Our maps are made up of such things as our beliefs about God and spirituality, what we are to value, what is Right, what is Wrong, the nature of time and history, and etc. We then use our maps to help us decide the proper direction for our lives both on a day-to-day basis, and on a more global basis for structuring our life out into the future.
Our perception of reality is not reality itself but merely our version of reality: our “map.” The closer our maps approximate reality, the greater the potential for our arriving at our desired destinations.
The Map is Not the Territory
I believe that the quest for an “accurate recording of what is actually there” is a lifelong endeavor. Think about it: For eons, sailors had “honest” and “accurate maps” showing that the world was flat. Before the Industrial Revolution, the businessman’s map was totally centered on an agrarian-based understanding of the marketplace. Then there was the Information Revolution...and then the Digital Revolution … each requiring massive updating of people’s maps.
Clearly, updating maps is crucial to successfully navigating through life.
This is no less the case for People of Faith. While you believe you have an accurate map vis a vis your Holy Scriptures, your understanding of this “map” evolves, does it not?
This is one of the reasons why maps are “humble.” No map ever contains the entire reality of the territory covered. For the sake of convenience, many things are not on the map. Moreover, there are some “realities” I simply have not added to my map: I don’t see these yet, or possibly do not give certain realities the importance they deserve on the map, or whatever.
The Menu is Not the Food
This is another way of saying that the map is not the terrain. Words are not the experience of the words. God-followers know this. Having an accurate theology is not the same thing as having a life that demonstrates that theology. Having an intellectual understanding of the terrain I must traverse is not the same thing as making the journey.
Think of one of those restaurants where the menus have pictures of the food: the food never tastes as good as the picture suggests. (And you deserve this for going into a place that has such menus!) The picture of the food is not the food itself.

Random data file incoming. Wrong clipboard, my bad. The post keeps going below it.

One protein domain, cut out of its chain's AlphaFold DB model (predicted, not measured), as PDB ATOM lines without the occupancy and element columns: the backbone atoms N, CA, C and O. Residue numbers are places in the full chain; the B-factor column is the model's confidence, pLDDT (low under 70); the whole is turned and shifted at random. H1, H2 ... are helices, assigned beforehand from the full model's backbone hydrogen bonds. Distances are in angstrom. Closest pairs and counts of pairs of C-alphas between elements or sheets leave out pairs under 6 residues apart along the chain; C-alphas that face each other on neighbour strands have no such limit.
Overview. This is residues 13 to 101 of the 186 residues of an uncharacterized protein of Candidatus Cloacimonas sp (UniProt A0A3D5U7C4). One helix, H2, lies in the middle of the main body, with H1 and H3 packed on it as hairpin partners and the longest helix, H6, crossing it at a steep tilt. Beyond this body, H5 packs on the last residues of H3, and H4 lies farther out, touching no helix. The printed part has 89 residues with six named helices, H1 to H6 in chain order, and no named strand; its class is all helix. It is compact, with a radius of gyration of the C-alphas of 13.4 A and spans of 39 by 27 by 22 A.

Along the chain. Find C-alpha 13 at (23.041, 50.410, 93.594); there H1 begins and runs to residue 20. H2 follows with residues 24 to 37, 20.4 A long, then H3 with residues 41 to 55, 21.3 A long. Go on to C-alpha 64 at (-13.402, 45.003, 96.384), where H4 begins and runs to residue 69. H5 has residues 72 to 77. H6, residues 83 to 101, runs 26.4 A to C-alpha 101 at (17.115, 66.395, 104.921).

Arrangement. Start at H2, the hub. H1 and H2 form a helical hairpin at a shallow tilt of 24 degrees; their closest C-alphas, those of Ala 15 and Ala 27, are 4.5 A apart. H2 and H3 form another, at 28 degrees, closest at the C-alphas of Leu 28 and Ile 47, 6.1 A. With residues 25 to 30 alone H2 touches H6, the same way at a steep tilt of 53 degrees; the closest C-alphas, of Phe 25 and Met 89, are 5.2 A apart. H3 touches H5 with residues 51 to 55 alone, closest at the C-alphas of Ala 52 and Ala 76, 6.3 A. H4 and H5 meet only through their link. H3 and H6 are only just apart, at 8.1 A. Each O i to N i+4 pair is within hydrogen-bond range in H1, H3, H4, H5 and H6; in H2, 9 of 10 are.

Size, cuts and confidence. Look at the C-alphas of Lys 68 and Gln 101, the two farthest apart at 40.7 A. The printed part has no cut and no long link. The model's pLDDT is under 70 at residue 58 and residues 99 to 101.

Understanding the word “love” is not the same thing as the experience of love itself. In fact, you have no real understanding of the word until you do live it.
If there is one glaring shortcoming of Christians in the West it is here: the intellectualizing of the Faith. We have great pictures: the color is sharp and the clarity is pristine. We take these photos and place them in albums with every picture in the proper order and placement. Yet, we are spiritually malnourished because all we have is pictures, with very little experience of actually “eating the food.”
Returning to the metaphor of maps, I can’t help but wonder what would happen if we really did seek to actually use our maps as a guide for how we lived out our lives, rather than as art work with which to decorate our brains? Is it possible that we would discover some of the terrain is altogether different from what we had “mapped out,” thus, requiring we update our maps?
I think one of the reasons we do not like to update our maps is that we do not like leaving our comfort zones. “This is the map that got me to where I am today. “ But the problem with this is that “today” is unlike ”tomorrow” and will, accordingly, demand an updated map.
Lincoln said that our greatest defeats follow our greatest victories. Is it possible that part of the reason for this is due to the fact that our greatest victories cause us to place an undeserving and unhealthy faith in “the map that led us to victory”? This is why I love the quote of Lew Platt (HP): “Whatever made you successful in the past won’t in the future.” THIS is the mindset that will keep us from investing our maps with an authority they cannot bear.